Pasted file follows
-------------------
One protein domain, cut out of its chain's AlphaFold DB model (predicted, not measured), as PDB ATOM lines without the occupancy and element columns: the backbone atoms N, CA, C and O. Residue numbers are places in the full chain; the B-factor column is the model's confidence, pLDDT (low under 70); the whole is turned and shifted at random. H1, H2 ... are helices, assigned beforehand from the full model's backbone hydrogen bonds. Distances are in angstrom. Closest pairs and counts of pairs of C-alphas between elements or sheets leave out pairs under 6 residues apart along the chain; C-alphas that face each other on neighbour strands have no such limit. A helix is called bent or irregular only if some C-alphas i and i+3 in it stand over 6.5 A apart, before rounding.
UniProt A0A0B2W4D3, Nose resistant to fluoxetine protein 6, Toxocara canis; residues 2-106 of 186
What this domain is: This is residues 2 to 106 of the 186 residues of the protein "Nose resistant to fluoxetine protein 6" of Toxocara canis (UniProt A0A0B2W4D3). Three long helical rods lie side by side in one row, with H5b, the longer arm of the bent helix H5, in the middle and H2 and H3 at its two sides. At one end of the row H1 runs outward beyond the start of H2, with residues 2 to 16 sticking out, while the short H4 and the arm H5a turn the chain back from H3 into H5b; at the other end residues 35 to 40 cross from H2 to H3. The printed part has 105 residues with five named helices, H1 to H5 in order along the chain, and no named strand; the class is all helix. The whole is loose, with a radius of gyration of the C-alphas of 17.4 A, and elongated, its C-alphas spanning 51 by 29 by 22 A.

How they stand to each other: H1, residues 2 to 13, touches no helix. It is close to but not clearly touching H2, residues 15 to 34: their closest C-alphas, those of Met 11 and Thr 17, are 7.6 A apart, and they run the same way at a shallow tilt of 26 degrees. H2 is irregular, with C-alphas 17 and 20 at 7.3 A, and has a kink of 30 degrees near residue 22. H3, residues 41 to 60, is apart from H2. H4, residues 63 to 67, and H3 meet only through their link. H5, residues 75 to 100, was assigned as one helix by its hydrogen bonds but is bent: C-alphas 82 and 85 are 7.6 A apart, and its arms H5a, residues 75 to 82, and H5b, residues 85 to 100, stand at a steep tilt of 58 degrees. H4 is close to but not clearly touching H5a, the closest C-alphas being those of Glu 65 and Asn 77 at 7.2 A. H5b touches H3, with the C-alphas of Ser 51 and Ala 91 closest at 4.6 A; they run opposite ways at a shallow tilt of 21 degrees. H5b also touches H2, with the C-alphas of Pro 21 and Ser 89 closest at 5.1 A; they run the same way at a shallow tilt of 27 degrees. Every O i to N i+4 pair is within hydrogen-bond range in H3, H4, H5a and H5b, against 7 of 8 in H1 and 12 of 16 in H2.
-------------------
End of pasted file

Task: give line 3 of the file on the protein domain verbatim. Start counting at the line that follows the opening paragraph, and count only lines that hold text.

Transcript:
How they stand to each other: H1, residues 2 to 13, touches no helix. It is close to but not clearly touching H2, residues 15 to 34: their closest C-alphas, those of Met 11 and Thr 17, are 7.6 A apart, and they run the same way at a shallow tilt of 26 degrees. H2 is irregular, with C-alphas 17 and 20 at 7.3 A, and has a kink of 30 degrees near residue 22. H3, residues 41 to 60, is apart from H2. H4, residues 63 to 67, and H3 meet only through their link. H5, residues 75 to 100, was assigned as one helix by its hydrogen bonds but is bent: C-alphas 82 and 85 are 7.6 A apart, and its arms H5a, residues 75 to 82, and H5b, residues 85 to 100, stand at a steep tilt of 58 degrees. H4 is close to but not clearly touching H5a, the closest C-alphas being those of Glu 65 and Asn 77 at 7.2 A. H5b touches H3, with the C-alphas of Ser 51 and Ala 91 closest at 4.6 A; they run opposite ways at a shallow tilt of 21 degrees. H5b also touches H2, with the C-alphas of Pro 21 and Ser 89 closest at 5.1 A; they run the same way at a shallow tilt of 27 degrees. Every O i to N i+4 pair is within hydrogen-bond range in H3, H4, H5a and H5b, against 7 of 8 in H1 and 12 of 16 in H2.